*Thank you to Parliament House for providing me with an ARC of this book. Some parts may have been changed as I did not read the final book. Please know that all of the expressed thoughts are my honest opinions.
As I know I have said before, I am such a big fan of retellings. I am always so excited to see how the author spins it into their own story. One of this biggest lures for me was that this was the “real story of Wonderland” as “Lewis Carroll didn’t get it right” and that is was a darker retelling. Unfortunately, this book fell flat for me. It did have a dark twist to it and lots of LGBTQ representation, but I ended up having a lot of issues with the book.
The biggest problem I had with this book is the writing. It was way too descriptive, told instead of showed, and it had some strange, awkward sentences. I noticed my problem with the writing within the first couple of pages, and unfortunately, I never got over it. In the first chapter, there is a whole paragraph dedicated to the description of Jessica, the MC. There are no moments where the reader can “see” the character, they are instead told, in lots of detail, what her lips looked like and what her face looked like. It was a painful paragraph for me to get through, and I definitely didn’t need that much description. The habit of unnecessary description continued throughout the book. There were chunks of description that dragged me out of the story.
The writing style made it hard for me to read the book for long periods of time. It was very easy for me to get frustrated and bored with the writing. One of the most significant points of frustration for me was the lack of diverse adjectives and words. In one sentence, ‘large’ was used twice, one after the other. This irked me because large is one of the most used adjectives in English. There are so many other synonyms that could have been used to procure a more meaningful sentence, especially in the given scenario. Sadly this wasn’t the only time where the word choice could have been improved and varied. Throughout the novel, the same basic adjectives would be used to describe different situations. Again, it was frustrating as there are so many words in the lexicon, and in a fantasy book, I think it is crucial to use a variety of them. I also had an issue with a scene in the book. It was very peculiar, and quite frankly made me uncomfortable. It was one of those short fade-to-black sex scenes with such strange dialogue that I still remember the exact lines.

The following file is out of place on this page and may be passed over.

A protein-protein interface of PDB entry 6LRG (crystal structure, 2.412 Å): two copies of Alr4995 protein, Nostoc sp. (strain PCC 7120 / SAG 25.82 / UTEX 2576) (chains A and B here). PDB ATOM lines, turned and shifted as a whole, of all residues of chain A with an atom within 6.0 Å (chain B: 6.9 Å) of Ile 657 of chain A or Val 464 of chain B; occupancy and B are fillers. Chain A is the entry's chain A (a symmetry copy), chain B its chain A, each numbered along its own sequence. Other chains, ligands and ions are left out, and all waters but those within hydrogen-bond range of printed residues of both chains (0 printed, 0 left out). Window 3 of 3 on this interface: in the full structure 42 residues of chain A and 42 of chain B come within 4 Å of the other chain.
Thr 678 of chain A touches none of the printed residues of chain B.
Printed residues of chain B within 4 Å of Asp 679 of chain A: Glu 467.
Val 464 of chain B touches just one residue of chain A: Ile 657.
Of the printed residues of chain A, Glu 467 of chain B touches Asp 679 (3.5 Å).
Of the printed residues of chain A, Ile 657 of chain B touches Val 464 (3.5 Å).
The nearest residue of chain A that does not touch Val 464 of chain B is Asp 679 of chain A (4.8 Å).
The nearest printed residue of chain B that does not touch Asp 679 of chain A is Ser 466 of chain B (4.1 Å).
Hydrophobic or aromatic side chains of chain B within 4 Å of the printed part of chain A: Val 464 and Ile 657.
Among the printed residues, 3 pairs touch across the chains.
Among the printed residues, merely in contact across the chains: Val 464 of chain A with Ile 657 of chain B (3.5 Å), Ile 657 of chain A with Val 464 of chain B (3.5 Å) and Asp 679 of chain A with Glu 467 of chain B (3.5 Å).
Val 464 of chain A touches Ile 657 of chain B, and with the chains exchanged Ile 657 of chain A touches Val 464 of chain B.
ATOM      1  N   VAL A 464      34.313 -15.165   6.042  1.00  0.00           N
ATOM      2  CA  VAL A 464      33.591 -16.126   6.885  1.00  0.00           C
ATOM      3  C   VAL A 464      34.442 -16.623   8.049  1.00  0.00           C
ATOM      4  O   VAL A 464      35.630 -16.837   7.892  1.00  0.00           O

The other point of exasperation in this book came from the diary entries. The entries were another aspect of the book I could do without, at least having significantly less of it. While some of the entries contributed essential information about Wonderland, the majority provided unnecessary background information. I remember there being at least one entry all about the hidden places and wonders in Wonderland, places that Jessica never visited. I also found that it ruined some of the magic of the world. I like to be able to discover the world as the character does and to see it from their perspective. The descriptions from the diary ruined that sense of discovery as it was explained by someone who had inhabited the world. From one perspective, I can understand that the journal provided an opportunity to world build and add a lot of detail at one time. However, I have rarely seen this method successfully executed. It is always too much information, which dramatically changes the pacing of the book.
To further elaborate on the pacing of the book, it had a weird tempo for the length. Wandering in Wonderland is a shorter book, but a lot happened between the pages. In general, it had a slow pace. As I mentioned before, everything was super descriptive, which significantly impacted the tempo. In certain parts though, it picked up speed quite rapidly and a sunny, peaceful day on one page turned into people knocked out and dead on the next. It was impossible to predict when the tempo would change; I would often have to reread pages to understand all that occurred. The relationships followed this tempo as well. Jessica had a lot of love interests that it was hard to follow her relationships. There was a time when Jessica started to make a move on somebody, and I had thought that she was with, or interested in someone else.
In conclusion, I loved the idea of Wandering in Wonderland. It was dark and twisting and a fascinating take on Alice in Wonderland. However, the writing had a weird pace and was too descriptive in general. The book would be slow and detailed for the majority of the time, but would unexpectedly pick up and have about a hundred different things happen in the span of 3 pages. I wouldn’t recommend this book as I feel that the book isn’t able to pull the reader in enough for the type of story that it is.